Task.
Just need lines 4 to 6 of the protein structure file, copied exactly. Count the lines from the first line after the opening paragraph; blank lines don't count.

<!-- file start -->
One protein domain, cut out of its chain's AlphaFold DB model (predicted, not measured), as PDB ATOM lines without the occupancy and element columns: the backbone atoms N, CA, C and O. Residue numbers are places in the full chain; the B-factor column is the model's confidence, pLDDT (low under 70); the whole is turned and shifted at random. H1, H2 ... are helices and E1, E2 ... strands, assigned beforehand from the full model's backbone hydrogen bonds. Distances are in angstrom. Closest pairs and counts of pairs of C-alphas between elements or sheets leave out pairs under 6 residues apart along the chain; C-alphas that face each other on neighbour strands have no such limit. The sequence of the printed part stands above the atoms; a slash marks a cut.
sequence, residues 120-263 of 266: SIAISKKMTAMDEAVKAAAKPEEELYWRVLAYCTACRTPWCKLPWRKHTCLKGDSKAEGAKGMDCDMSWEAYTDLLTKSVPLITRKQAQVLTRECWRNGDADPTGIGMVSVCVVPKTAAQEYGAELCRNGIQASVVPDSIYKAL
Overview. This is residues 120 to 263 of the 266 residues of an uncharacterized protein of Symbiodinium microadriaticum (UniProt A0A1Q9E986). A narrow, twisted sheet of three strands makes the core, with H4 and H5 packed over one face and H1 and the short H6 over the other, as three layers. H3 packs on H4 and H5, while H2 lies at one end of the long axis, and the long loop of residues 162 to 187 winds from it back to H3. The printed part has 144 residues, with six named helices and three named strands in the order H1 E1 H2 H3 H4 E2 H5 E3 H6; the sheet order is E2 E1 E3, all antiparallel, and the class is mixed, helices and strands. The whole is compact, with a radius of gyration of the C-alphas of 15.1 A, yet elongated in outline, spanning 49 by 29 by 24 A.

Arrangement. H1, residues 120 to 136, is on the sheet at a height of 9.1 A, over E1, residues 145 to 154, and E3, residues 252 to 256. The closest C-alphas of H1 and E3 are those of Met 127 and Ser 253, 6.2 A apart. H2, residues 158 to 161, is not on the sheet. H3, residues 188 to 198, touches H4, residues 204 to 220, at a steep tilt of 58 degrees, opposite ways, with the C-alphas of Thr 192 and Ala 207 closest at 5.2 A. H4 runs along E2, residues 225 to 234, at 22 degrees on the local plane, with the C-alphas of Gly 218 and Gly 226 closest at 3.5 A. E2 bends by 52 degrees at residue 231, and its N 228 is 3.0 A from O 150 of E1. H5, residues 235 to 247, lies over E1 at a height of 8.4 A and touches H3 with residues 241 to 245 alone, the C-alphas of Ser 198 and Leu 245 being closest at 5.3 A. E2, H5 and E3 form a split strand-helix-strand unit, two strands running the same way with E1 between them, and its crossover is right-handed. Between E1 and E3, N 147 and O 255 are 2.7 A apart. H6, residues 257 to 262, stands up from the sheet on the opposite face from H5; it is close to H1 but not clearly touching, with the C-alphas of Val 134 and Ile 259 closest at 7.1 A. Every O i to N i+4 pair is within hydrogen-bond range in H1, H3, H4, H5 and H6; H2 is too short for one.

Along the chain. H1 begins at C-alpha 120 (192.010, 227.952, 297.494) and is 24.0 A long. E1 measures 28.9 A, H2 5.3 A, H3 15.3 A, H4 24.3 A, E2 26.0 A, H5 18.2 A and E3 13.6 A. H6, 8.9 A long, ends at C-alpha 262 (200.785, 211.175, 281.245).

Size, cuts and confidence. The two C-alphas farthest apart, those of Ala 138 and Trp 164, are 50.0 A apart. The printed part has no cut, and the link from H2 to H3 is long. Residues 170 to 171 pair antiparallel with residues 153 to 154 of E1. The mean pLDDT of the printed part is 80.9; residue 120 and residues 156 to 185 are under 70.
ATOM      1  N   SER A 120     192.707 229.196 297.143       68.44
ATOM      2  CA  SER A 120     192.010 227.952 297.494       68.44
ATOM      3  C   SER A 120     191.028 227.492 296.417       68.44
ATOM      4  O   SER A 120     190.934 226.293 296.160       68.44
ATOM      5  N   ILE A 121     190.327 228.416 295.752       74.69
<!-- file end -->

Along the chain. H1 begins at C-alpha 120 (192.010, 227.952, 297.494) and is 24.0 A long. E1 measures 28.9 A, H2 5.3 A, H3 15.3 A, H4 24.3 A, E2 26.0 A, H5 18.2 A and E3 13.6 A. H6, 8.9 A long, ends at C-alpha 262 (200.785, 211.175, 281.245).

Size, cuts and confidence. The two C-alphas farthest apart, those of Ala 138 and Trp 164, are 50.0 A apart. The printed part has no cut, and the link from H2 to H3 is long. Residues 170 to 171 pair antiparallel with residues 153 to 154 of E1. The mean pLDDT of the printed part is 80.9; residue 120 and residues 156 to 185 are under 70.
ATOM      1  N   SER A 120     192.707 229.196 297.143       68.44